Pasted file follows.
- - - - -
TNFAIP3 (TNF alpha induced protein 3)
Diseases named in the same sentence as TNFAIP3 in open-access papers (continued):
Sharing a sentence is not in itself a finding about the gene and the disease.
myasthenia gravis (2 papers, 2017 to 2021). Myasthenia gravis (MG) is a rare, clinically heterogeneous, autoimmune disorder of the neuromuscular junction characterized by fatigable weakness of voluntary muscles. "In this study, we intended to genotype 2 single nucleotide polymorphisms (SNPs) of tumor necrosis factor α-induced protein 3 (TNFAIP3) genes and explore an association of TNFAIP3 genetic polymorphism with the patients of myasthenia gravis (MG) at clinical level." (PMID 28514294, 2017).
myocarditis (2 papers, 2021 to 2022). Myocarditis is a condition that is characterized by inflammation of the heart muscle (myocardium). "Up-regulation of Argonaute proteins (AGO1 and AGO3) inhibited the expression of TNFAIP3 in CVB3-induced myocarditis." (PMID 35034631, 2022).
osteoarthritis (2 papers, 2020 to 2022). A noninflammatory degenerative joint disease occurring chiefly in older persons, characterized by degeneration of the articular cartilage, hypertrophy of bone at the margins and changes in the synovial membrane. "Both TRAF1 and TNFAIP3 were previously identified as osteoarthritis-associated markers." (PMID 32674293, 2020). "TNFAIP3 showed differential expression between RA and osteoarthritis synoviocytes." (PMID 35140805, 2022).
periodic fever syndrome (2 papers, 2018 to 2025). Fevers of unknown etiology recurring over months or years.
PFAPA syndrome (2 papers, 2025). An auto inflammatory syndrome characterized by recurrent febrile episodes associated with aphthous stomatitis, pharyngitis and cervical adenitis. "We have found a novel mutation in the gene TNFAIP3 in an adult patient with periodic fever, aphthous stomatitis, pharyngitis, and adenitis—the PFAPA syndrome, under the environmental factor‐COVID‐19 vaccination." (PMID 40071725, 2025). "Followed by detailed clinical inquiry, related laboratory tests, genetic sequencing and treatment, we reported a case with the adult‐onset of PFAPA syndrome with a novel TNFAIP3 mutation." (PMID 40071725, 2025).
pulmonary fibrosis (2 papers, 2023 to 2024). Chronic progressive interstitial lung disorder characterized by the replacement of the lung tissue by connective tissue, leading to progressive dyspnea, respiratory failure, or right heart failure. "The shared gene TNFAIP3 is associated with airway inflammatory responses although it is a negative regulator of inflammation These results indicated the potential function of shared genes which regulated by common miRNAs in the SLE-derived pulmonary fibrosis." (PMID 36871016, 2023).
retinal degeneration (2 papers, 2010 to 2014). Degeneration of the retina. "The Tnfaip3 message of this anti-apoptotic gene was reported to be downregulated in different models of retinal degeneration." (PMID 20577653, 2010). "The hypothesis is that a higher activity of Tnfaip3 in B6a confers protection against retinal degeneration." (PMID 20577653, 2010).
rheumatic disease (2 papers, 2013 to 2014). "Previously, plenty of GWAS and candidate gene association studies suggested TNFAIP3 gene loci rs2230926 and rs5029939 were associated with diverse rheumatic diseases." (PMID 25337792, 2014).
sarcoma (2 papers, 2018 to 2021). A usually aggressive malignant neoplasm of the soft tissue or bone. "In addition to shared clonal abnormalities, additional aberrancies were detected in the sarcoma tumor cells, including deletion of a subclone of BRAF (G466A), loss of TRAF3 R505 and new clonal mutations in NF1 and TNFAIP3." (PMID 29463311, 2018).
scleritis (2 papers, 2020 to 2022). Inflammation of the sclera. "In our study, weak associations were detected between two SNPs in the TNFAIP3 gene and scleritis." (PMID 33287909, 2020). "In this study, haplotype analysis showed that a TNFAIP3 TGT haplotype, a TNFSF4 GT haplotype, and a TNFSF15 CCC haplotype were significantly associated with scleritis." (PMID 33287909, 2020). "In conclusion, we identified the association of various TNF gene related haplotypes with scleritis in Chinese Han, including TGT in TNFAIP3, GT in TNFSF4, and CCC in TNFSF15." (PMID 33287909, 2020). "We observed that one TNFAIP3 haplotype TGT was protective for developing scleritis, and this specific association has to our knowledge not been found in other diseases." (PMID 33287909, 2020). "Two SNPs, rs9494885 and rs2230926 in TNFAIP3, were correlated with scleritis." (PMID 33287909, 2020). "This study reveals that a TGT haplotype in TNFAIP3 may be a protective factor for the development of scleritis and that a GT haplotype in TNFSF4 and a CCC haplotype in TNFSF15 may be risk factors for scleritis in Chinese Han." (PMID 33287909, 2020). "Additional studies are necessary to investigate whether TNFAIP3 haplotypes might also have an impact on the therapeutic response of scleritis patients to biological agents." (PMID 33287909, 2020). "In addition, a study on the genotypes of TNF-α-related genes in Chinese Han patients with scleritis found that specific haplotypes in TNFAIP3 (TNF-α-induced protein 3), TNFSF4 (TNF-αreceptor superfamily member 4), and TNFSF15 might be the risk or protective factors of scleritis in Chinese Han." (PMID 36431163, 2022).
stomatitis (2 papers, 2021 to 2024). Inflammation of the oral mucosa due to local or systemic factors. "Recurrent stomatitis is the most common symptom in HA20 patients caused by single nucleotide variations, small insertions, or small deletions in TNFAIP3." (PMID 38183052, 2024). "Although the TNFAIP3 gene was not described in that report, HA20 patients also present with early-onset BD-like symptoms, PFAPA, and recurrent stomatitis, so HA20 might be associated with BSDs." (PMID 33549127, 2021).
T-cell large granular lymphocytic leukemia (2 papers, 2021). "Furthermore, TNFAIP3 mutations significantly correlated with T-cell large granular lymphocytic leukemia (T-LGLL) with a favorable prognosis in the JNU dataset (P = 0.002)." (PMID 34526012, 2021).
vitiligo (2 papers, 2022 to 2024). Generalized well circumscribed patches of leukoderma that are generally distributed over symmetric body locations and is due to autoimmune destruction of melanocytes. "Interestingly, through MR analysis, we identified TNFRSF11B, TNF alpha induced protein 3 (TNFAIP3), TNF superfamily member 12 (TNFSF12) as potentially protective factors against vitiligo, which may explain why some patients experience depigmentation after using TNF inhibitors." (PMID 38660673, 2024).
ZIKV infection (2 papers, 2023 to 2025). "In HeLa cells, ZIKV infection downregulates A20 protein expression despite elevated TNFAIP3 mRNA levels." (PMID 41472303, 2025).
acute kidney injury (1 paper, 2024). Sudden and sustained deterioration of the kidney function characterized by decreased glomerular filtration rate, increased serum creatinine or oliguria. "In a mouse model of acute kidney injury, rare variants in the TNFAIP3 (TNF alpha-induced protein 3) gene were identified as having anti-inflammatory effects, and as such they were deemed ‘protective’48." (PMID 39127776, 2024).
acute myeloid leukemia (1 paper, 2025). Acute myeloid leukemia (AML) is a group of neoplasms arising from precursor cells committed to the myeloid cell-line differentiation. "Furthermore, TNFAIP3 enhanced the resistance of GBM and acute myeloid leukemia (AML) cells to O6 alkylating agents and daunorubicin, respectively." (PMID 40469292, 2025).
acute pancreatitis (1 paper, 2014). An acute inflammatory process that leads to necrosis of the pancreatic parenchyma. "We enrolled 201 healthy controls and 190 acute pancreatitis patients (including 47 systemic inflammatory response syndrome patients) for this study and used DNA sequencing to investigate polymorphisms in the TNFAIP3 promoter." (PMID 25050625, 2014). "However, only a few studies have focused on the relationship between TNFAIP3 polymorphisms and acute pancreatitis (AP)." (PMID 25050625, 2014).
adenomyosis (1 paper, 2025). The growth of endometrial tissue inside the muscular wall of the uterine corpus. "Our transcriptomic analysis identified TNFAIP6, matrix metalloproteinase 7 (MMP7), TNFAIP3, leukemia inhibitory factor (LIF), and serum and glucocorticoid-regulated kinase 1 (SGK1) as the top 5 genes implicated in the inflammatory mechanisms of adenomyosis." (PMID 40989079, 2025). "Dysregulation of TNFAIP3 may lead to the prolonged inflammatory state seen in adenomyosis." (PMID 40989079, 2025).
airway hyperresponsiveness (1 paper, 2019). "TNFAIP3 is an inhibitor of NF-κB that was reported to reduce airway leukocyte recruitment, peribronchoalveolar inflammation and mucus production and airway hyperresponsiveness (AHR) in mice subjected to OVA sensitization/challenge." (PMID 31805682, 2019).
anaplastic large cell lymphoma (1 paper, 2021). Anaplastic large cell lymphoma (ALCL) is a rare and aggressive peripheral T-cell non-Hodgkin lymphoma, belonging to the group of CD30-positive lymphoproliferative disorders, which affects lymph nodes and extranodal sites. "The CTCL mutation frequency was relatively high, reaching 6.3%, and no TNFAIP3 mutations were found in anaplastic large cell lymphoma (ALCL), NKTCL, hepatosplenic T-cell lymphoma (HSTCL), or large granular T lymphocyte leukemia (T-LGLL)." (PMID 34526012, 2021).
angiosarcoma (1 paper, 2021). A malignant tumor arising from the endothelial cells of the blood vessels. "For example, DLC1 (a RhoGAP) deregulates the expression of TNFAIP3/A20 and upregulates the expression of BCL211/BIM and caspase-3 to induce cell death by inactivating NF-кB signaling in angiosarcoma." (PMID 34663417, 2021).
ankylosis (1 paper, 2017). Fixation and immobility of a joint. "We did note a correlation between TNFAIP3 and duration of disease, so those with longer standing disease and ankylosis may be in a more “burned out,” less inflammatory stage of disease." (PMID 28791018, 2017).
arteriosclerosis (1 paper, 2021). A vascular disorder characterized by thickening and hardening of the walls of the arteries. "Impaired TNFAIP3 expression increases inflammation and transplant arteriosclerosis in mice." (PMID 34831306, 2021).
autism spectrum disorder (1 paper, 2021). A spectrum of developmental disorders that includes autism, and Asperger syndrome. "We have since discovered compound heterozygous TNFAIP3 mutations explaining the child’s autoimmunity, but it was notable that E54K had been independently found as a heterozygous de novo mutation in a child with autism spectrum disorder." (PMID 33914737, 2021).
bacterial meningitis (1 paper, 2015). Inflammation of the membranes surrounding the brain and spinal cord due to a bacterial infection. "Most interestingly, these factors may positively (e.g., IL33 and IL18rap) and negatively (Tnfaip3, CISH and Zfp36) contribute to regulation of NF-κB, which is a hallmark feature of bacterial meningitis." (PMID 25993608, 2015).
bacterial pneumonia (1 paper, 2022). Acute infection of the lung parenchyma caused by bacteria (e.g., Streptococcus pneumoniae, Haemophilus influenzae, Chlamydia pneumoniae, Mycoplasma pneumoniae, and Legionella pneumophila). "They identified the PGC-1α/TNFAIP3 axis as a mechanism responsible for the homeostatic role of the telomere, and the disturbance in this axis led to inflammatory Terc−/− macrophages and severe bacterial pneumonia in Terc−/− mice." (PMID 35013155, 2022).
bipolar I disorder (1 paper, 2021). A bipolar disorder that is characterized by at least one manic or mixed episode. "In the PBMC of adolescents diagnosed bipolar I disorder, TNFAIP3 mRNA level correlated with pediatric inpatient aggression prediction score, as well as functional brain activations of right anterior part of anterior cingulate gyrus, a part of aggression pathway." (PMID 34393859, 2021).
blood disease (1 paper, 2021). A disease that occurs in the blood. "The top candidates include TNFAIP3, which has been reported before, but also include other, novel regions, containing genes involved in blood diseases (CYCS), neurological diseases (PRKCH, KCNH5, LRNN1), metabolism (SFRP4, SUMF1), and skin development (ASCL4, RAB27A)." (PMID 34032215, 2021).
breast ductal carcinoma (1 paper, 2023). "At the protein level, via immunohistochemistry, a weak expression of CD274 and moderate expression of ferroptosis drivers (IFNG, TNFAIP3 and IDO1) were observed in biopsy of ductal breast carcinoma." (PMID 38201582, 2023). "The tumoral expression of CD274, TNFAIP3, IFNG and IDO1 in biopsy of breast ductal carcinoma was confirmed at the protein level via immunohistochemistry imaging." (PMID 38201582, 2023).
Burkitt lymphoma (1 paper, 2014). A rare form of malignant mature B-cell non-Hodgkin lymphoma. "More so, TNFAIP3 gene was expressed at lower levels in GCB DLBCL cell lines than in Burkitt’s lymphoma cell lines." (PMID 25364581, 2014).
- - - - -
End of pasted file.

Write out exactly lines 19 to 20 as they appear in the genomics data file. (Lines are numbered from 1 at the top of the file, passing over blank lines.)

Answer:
acute myeloid leukemia (1 paper, 2025). Acute myeloid leukemia (AML) is a group of neoplasms arising from precursor cells committed to the myeloid cell-line differentiation. "Furthermore, TNFAIP3 enhanced the resistance of GBM and acute myeloid leukemia (AML) cells to O6 alkylating agents and daunorubicin, respectively." (PMID 40469292, 2025).
acute pancreatitis (1 paper, 2014). An acute inflammatory process that leads to necrosis of the pancreatic parenchyma. "We enrolled 201 healthy controls and 190 acute pancreatitis patients (including 47 systemic inflammatory response syndrome patients) for this study and used DNA sequencing to investigate polymorphisms in the TNFAIP3 promoter." (PMID 25050625, 2014). "However, only a few studies have focused on the relationship between TNFAIP3 polymorphisms and acute pancreatitis (AP)." (PMID 25050625, 2014).